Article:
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Alfonso Sáenz de Cámara Barrón, manager of Udapa:

"Spanish potato prices remain very different to what had been predicted"

The Spanish potato market has been reactivated in summer with the campaign in the region of Castile-Leon, the country's main producing region, where the harvest is in full swing. Despite the current difficult situation, marked by the reduction in sales in the hospitality channel due to the spread of the coronavirus, the prices of washed potatoes remain at an acceptable level, exceeding the sector's expectations. Consequently, other regions that will also start their harvests soon have good prospects.

"Spring in Castile-Leon was very challenging and there was a lot of rain, so the sowing happened very gradually," says Alfonso Sáenz de Cámara Barrón, manager of the Udapa cooperative from Alava, president of the CIPP (Club Ibérico de Profesionales de la Patata) and President of the Fepex Potato Committee. "This means that the product is also arriving in a staggered manner, allowing for a more organized supply and stable prices, contrary to the forecast we had."

The cooperative is starting with the harvest this week in the province of Alava, where a good production is expected, both in terms of quality and volume, according to Sáenz. These potatoes are mainly intended for the domestic market. “As for sales, everything is obviously affected by the COVID situation. In the summer, the sales volume has not been adequate; after all, many tourists have failed to come this year, so many tons of potatoes have not been sold,” he says. However, the loss of hospitality sales has also been partially offset by higher household consumption. "The situation is tough, but in one way or another, things are going relatively well."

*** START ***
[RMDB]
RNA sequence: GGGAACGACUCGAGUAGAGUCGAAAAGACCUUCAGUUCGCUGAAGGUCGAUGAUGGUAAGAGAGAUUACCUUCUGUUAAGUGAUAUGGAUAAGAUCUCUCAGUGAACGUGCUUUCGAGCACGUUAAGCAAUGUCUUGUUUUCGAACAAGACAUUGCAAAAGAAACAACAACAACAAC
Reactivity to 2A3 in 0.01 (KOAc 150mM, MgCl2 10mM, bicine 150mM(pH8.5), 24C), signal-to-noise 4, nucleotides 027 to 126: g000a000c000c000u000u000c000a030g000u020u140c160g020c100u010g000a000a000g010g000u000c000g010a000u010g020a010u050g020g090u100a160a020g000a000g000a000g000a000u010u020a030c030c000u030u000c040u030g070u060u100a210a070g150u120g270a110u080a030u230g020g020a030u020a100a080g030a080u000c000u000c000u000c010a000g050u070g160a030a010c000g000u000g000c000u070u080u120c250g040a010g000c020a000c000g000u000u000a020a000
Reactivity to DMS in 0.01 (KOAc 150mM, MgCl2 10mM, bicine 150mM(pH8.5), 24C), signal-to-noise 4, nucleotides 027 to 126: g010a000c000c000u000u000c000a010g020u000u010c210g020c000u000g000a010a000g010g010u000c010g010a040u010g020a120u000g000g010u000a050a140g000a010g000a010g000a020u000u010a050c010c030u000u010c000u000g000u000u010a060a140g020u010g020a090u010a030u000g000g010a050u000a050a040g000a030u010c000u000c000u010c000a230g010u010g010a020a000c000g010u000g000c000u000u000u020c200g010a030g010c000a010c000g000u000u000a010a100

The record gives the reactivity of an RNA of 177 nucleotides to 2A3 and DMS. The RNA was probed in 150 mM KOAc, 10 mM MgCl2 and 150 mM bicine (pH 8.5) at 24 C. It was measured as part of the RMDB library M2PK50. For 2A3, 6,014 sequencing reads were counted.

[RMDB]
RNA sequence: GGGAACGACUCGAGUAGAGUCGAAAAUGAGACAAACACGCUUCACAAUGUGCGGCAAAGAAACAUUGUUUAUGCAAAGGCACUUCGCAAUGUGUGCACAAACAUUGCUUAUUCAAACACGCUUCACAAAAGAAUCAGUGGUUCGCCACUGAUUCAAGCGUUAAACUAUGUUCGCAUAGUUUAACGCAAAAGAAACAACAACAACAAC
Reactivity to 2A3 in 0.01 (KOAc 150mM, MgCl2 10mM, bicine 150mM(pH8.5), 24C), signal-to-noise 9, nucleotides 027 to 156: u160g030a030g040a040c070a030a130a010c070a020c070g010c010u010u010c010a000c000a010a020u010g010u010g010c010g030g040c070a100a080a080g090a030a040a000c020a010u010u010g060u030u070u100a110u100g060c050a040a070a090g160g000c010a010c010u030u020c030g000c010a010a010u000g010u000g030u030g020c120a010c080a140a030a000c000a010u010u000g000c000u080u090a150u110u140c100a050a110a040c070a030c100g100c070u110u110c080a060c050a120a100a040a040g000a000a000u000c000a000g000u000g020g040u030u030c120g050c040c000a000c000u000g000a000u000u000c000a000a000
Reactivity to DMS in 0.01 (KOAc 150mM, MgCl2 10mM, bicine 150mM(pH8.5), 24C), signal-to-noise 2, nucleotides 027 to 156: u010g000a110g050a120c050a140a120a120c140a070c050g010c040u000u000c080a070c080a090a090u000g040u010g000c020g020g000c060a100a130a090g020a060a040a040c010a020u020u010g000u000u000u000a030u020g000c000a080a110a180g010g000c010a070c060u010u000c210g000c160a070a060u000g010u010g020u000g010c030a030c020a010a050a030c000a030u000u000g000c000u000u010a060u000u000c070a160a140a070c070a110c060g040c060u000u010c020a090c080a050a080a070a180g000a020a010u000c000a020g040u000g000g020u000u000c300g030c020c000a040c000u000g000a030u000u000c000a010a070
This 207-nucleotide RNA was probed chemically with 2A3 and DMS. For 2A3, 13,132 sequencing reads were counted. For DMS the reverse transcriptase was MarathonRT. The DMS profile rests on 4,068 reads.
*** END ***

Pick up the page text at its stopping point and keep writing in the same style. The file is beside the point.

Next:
The retail: the objective for the potatoes intended for the hospitality industry
Despite the optimism generated by the prices of quality washed potatoes for supermarkets, which remain at profitable levels for the producer, the large-sized potatoes that usually end up in the hospitality sector are dealing with falling prices, given the reduction of the horeca sector's activity.

“The low prices paid for the large sizes are not likely to cause a reduction of the prices paid for the quality product, but they won't be doing them any good either. What will happen, given the difficulty to sell large-sized potatoes, is that growers will try to obtain smaller sizes to be able to sell them to retailers,” says Sáenz. "And that greater supply is going to have an indirect impact," he says.

“It is also worth noting that France is already starting to produce potatoes. It is still focused on meeting its domestic demand, but they are already starting to ship to Spain. Normally, they sell more from November, when there are no potatoes left in the fields here,” says Sáenz.


For more information:
Alfonso Sáenz de Cámara 
Udapa S.Coop.
C/ Paduleta nº1, Pol. Ind. de Júndiz
01015 Vitoria-Gasteiz, Alava. Spain
T: +34 945 290 395

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